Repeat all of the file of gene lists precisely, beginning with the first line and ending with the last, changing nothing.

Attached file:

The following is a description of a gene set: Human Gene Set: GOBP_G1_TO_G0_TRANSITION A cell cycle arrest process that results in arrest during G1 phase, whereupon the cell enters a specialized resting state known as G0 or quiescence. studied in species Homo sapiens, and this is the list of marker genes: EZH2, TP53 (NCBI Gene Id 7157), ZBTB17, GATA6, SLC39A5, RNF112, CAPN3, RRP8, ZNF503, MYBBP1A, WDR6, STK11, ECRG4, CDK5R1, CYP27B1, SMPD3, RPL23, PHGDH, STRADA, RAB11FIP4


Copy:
The following is a description of a gene set: Human Gene Set: GOBP_G1_TO_G0_TRANSITION A cell cycle arrest process that results in arrest during G1 phase, whereupon the cell enters a specialized resting state known as G0 or quiescence. studied in species Homo sapiens, and this is the list of marker genes: EZH2, TP53 (NCBI Gene Id 7157), ZBTB17, GATA6, SLC39A5, RNF112, CAPN3, RRP8, ZNF503, MYBBP1A, WDR6, STK11, ECRG4, CDK5R1, CYP27B1, SMPD3, RPL23, PHGDH, STRADA, RAB11FIP4